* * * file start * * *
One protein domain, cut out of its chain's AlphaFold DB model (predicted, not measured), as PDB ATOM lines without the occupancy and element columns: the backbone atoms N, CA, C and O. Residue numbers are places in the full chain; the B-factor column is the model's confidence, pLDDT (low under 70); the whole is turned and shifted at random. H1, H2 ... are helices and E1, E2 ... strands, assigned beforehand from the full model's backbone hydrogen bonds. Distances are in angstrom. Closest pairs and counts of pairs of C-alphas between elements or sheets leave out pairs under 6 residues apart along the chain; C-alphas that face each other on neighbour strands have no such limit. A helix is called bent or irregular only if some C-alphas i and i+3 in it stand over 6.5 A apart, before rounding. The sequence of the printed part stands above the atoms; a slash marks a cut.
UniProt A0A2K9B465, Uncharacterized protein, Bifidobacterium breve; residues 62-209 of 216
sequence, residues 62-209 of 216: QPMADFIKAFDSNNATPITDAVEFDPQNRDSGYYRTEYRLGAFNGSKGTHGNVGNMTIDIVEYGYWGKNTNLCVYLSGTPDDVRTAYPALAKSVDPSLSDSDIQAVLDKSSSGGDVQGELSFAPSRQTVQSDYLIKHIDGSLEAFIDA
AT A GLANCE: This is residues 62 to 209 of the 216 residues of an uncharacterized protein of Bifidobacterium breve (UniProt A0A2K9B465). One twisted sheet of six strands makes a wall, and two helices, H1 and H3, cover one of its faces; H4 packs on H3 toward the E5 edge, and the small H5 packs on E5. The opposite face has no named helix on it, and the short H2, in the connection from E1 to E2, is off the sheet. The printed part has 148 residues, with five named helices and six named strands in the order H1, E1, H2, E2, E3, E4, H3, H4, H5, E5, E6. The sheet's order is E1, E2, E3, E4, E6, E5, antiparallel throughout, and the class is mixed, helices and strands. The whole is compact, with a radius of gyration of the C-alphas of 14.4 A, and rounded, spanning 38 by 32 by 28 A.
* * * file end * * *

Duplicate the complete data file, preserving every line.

One protein domain, cut out of its chain's AlphaFold DB model (predicted, not measured), as PDB ATOM lines without the occupancy and element columns: the backbone atoms N, CA, C and O. Residue numbers are places in the full chain; the B-factor column is the model's confidence, pLDDT (low under 70); the whole is turned and shifted at random. H1, H2 ... are helices and E1, E2 ... strands, assigned beforehand from the full model's backbone hydrogen bonds. Distances are in angstrom. Closest pairs and counts of pairs of C-alphas between elements or sheets leave out pairs under 6 residues apart along the chain; C-alphas that face each other on neighbour strands have no such limit. A helix is called bent or irregular only if some C-alphas i and i+3 in it stand over 6.5 A apart, before rounding. The sequence of the printed part stands above the atoms; a slash marks a cut.
UniProt A0A2K9B465, Uncharacterized protein, Bifidobacterium breve; residues 62-209 of 216
sequence, residues 62-209 of 216: QPMADFIKAFDSNNATPITDAVEFDPQNRDSGYYRTEYRLGAFNGSKGTHGNVGNMTIDIVEYGYWGKNTNLCVYLSGTPDDVRTAYPALAKSVDPSLSDSDIQAVLDKSSSGGDVQGELSFAPSRQTVQSDYLIKHIDGSLEAFIDA
AT A GLANCE: This is residues 62 to 209 of the 216 residues of an uncharacterized protein of Bifidobacterium breve (UniProt A0A2K9B465). One twisted sheet of six strands makes a wall, and two helices, H1 and H3, cover one of its faces; H4 packs on H3 toward the E5 edge, and the small H5 packs on E5. The opposite face has no named helix on it, and the short H2, in the connection from E1 to E2, is off the sheet. The printed part has 148 residues, with five named helices and six named strands in the order H1, E1, H2, E2, E3, E4, H3, H4, H5, E5, E6. The sheet's order is E1, E2, E3, E4, E6, E5, antiparallel throughout, and the class is mixed, helices and strands. The whole is compact, with a radius of gyration of the C-alphas of 14.4 A, and rounded, spanning 38 by 32 by 28 A.